It’s been a few days since this last happened, but I’ve not had a chance to make this post because of a running project. However, this helps reinforce the fact that small gestures go a huge way.
Last week, I walked into the J. Crew store in Hong Kong and found myself a dream pair of New Balance 990’s. When I came around to asking for my size, the staff regretfully informed me that my size was out and explained to me that they usually only stock 1 or 2 pairs of the same size at their location. I immediately felt like the sneaker gods were out to test me, but as quickly as she informed me of their lack of stock, she suggested that we try to order it online from the U.S.
She then proceeds to magically pull out the store iPad and hop right onto the J. Crew website and after a few taps, my New Balance’s were in sight…and in stock! BOOM! She fills in the details and my credit card information and has it DHL’d from the U.S. straight to Hong Kong for free. Yes for free! Score 1 for helpfulness and 1/2 point for free shipping from the U.S. So I walk out the store happy knowing that the kicks will be about a week or so before they arrive, as I was told by the helpful sales lady.
Now up until this point, you’re probably wondering why am I writing about my shopping experience. Yes it was pretty damn good in store, because of the helpfulness and resourcefulness of the sales, but the home run experience came a little later after I left the store…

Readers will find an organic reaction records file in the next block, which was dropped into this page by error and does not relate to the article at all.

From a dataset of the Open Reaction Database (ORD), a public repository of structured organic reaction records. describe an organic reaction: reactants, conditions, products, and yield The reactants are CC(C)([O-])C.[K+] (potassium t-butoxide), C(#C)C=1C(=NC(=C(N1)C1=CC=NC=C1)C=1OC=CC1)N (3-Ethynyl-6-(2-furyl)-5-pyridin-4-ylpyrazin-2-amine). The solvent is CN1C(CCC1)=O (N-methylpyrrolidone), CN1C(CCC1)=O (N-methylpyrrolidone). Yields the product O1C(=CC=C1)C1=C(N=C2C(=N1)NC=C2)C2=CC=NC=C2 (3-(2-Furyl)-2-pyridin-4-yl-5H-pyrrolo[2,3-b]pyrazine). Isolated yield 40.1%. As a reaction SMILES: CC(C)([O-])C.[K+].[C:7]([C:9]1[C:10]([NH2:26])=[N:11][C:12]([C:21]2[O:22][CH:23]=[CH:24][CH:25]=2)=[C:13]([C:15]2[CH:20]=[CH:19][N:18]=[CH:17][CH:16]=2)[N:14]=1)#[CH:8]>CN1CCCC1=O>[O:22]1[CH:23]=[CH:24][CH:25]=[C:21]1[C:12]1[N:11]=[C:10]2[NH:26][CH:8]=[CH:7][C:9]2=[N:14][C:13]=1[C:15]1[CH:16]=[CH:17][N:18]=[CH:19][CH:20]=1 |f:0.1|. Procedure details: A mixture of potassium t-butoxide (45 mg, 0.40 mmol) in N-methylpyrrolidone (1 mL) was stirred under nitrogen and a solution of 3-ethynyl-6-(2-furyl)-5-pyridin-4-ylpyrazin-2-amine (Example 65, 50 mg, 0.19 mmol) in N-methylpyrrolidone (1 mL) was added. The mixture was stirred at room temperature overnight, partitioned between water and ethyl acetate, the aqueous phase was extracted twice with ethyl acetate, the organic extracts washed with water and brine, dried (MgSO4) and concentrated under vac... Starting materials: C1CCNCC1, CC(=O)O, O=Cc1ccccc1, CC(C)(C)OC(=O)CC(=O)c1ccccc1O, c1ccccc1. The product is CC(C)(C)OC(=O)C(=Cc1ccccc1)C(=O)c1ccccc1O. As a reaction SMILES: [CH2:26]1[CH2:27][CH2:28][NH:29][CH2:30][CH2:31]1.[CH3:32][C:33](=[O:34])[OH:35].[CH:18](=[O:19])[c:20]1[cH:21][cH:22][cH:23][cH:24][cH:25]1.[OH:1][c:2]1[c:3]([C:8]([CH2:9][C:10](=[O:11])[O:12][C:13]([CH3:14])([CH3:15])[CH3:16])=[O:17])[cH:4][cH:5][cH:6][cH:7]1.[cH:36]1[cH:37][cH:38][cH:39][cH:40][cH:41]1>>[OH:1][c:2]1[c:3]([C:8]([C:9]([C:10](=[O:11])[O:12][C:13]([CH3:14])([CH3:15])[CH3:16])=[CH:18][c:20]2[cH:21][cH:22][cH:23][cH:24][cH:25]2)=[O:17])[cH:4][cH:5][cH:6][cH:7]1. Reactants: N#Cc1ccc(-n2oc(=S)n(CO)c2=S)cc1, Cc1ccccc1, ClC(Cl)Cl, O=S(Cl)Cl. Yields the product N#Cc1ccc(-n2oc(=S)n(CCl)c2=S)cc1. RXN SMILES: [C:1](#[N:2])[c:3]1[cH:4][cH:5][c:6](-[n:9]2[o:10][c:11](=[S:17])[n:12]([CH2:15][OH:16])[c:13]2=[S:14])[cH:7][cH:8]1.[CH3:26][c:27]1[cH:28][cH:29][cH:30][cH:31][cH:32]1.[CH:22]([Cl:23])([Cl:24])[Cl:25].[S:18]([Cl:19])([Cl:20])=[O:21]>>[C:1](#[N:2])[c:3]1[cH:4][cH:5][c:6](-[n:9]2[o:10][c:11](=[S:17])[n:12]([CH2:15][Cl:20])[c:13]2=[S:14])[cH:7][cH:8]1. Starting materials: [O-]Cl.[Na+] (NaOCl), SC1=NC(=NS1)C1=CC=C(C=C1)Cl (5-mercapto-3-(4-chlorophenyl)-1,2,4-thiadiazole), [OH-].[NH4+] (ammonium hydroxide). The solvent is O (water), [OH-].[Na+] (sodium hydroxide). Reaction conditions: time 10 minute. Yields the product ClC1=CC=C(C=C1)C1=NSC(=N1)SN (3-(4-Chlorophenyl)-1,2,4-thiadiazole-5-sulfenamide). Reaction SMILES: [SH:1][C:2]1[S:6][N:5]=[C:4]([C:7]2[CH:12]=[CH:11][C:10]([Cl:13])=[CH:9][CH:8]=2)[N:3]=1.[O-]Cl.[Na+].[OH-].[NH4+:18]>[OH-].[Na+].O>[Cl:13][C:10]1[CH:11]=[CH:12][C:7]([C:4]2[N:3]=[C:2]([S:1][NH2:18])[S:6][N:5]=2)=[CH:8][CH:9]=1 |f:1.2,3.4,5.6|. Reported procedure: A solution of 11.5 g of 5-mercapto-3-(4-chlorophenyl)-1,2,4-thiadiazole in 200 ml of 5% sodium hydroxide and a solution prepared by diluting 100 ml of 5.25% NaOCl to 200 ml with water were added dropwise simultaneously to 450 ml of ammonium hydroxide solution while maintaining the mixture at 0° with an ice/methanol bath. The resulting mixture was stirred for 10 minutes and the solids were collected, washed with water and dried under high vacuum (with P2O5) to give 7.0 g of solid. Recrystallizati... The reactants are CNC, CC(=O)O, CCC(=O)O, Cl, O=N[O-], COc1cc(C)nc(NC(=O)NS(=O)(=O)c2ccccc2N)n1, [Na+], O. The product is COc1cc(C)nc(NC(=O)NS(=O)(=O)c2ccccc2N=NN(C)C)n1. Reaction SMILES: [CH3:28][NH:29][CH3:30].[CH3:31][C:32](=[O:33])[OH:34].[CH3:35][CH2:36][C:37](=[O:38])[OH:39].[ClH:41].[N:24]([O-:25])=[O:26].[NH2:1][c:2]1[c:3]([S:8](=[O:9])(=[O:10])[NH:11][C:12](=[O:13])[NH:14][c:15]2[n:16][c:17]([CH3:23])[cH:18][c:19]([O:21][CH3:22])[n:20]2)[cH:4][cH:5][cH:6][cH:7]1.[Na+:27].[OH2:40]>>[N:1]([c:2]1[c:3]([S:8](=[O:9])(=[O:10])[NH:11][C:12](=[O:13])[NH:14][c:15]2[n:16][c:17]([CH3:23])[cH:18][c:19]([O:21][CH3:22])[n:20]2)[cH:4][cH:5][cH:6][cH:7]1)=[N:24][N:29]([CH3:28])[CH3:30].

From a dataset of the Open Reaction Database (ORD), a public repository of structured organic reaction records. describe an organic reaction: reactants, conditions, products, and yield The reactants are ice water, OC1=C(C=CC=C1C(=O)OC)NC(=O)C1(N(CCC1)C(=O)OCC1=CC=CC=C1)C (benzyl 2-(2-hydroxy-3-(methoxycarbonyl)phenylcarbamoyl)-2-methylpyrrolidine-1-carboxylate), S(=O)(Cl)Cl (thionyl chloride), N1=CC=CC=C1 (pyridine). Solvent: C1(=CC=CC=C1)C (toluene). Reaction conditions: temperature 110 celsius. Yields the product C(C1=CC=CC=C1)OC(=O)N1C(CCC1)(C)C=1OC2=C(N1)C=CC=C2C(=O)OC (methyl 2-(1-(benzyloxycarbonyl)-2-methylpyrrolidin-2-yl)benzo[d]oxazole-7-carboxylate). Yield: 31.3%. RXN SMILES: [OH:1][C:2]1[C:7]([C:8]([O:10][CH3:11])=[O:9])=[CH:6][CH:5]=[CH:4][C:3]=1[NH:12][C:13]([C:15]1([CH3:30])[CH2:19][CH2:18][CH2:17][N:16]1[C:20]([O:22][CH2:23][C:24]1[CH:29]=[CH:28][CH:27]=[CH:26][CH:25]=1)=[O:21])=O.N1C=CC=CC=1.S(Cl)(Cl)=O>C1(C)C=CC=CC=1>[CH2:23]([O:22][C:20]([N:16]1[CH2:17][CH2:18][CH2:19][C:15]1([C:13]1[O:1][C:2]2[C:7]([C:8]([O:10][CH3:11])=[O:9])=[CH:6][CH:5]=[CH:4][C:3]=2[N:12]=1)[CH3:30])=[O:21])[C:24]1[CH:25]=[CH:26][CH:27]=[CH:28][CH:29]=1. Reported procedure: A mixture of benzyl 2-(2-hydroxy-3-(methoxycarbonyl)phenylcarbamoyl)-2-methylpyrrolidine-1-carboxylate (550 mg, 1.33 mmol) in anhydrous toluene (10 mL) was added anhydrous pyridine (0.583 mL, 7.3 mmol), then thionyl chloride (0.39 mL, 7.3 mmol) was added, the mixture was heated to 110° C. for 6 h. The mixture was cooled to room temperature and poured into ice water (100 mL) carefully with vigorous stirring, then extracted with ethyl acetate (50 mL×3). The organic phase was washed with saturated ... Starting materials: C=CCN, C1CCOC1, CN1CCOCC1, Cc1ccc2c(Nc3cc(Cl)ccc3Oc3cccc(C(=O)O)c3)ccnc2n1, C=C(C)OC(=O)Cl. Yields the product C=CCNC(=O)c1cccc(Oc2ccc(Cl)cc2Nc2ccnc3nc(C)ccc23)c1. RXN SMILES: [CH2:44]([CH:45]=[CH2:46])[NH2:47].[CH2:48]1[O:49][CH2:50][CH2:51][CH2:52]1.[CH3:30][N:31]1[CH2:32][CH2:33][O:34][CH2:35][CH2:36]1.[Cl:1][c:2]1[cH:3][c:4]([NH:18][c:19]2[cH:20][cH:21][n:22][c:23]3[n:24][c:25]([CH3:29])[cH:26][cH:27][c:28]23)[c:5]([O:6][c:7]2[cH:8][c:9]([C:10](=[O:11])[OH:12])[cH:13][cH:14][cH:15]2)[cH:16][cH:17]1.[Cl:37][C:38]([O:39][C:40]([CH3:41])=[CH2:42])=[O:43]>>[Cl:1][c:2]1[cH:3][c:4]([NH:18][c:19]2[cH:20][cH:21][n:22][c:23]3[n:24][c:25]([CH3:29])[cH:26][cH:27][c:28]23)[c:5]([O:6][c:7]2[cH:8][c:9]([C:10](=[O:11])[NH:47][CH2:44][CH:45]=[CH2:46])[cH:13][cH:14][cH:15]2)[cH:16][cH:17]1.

So as with most online purchases, you get the run of the mill purchase receipt and notification that they’ve received your order and it’s in process. That’s great and all, but quite standard procedure these days. What really surprised me was this:
Alright, I know what you’re thinking, that’s just an automated response you dummy. Is it really? I mean, of course it is, because as CEO I sure hope Mr. Drexler isn’t spending his time emailing every customer that makes a purchase online to thank them. He’d be pretty busy doing that and not busy making his company super awesome; which it is already!
The fact is, online shopping and offline shopping experiences are beginning to meld together. Those two avenues to make a purchase are increasingly having their lines blurred and when I experience good experiences in store, I’m pretty much going to expect such an experience online as well, or vice versa.
Now whether or not Mr. Drexler really emailed that thank you note or not isn’t important, it’s the thought process that’s transparent enough for customers to see that is important. Such a small detail really drives home a positive branded experience; one enough to mark an impact on a person as forgetful as myself to remember a week after and be able to articulate it in detail.
I’d like to thank Mr. Drexler and his entire team for running and making J. Crew to be such an awesome and relevant company. And to also thank them for the being able to anticipate the needs of their customer before we’re aware of needing it.
This is how branded experiences should be, whether it’s online or offline. With e-commerce facing such a challenge all the time in their purchasing funnel, this small gesture without a doubt will make me a loyal customer for a very long time.